Judah and the Lion does not give a damn about the way they dance — they just want their audience to move with them. And dance the audience did at Mile High Stadium on Sunday, September 24. All three bands that played had local artists as part of their music mix. The first opener Wildermiss, a local Denver band, delivered a dazzling performance of clear vocals and a sort of warmth that relaxed the audience standing in the pouring rain. Pandas & People, a Fort Collins favorite, brought an essence of cool confidence to the stage. Their mandolin and electric guitars delivered a folk-rock flavor that encouraged the audience to start moving. Both openers have new music set to release in October. Even Judah and the Lion have a local artist in their band — banjo-plucking Nate Zuercher, who once called Colorado Springs home.

Photo courtesy of Judah and the Lion on Facebook

For the entirety of the event, there seemed to be problems with the sound. Beginning each set, there seemed to be too much volume for the speakers to handle, creating a strange moaning sound at the height of the first few songs. These errors were soon fixed and the sound eventually felt clear. The concert outside Mile High Stadium, the third annual Taste of the Broncos, was part of an outdoor after-game tailgate party that raised money for Denver Broncos Charities and Food Bank of the Rockies. Though the concert followed a particularly difficult first loss of the season for the Denver Broncos’ game, loyal music fans stood in the slushy mud and rainy, autumn weather to hear the bands perform. And there was no disappointment.

Judah and the Lion, a band founded in Tennessee, produces a sound difficult to classify. As indicated by the title of their second full-length album,  Folk Hop N’ Roll, released in 2016, the band combines the sounds of pop, hip-hop and folk. The combination of these genres creates an entirely different style of music with no designated dance style — so the band encourages people to dance to their own style and frontman, Judah Akers, served as a fearless dance leader. Akers’ electric energy was wild, fearless and just awkward enough to make everyone watching him want to move the same way. The Judah and the Lion set was vivid, and the band knew exactly how to get the crowd comfortable enough to dance along with their music. One of their icebreakers was their cover of “Booty Wurk” by T-Pain.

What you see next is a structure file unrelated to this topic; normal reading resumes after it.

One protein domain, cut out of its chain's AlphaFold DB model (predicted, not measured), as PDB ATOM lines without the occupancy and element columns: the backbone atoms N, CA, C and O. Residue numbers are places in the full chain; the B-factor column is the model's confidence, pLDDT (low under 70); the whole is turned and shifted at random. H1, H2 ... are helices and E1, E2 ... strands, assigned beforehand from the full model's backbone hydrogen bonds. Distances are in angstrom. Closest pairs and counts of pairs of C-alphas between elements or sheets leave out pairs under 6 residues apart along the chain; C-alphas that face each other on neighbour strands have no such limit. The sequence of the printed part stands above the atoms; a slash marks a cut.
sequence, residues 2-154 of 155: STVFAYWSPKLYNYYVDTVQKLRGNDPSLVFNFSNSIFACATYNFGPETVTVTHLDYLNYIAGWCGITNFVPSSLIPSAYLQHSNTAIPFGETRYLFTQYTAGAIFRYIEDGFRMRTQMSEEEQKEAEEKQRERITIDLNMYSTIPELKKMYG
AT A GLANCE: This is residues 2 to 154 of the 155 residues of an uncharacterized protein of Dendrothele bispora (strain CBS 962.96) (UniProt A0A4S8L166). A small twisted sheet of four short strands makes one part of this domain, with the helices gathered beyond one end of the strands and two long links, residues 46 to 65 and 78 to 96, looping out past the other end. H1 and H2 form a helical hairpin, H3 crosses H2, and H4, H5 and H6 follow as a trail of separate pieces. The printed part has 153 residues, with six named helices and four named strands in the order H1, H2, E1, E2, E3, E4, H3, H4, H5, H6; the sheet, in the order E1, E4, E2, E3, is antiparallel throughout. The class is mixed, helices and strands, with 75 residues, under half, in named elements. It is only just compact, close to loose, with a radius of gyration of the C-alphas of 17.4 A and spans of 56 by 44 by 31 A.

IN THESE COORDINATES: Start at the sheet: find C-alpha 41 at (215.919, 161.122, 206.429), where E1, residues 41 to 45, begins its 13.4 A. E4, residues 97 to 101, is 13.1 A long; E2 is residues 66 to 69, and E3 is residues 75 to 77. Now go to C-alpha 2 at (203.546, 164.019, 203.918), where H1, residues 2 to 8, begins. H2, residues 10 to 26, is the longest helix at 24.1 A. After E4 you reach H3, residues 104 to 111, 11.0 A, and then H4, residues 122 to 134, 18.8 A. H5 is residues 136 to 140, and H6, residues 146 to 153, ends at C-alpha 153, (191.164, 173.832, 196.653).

“Thank you for accepting us for who we are. We never tried to be a cool band. We just are who we are. I was an awkward middle schooler, especially dancing and I told my mom about how nervous I was to go to this dance because I was all awkward. She told me, ‘You just have to go out there and do it anyways.’ So I did and it went well. All my friends were still friends with me after that.” – Akers

Seeing Akers comfortable enough to pop and lock it on stage somehow created a wave of confidence over the entire crowd. The covers continued as the band covered “Free Fallin’” by Tom Petty, “Mr. Brightside” by The Killers and “Mom’s Spaghetti” by Eminem. During the Eminem cover, the band invited audience members on stage to freestyle rap. The band also played favorites from their own albums, creating an unpredictable afternoon of music from the band. The band was especially lively during “Going to Mars,” “Take It All Back 2.0” and “Suit And Jacket.”

To top off the evening, Nate Zuercher suggested that the next time Judah and the Lion visits Colorado, they will take the stage at Red Rocks. “Rumor is that the next time we are here, we will be at those rocks,” Zuercher said. The audience obviously went crazy at the announcement. The set ended as it needed to. After “Take It All Back,” Akers announced that there was going to be a two-minute dance party. Everyone danced as the rain fell, their feet sloshing and sliding in the mud. Judah and the Lion definitely succeeded in creating a sound that encouraged everyone to move.

Photo courtesy of Judah and the Lion on Facebook

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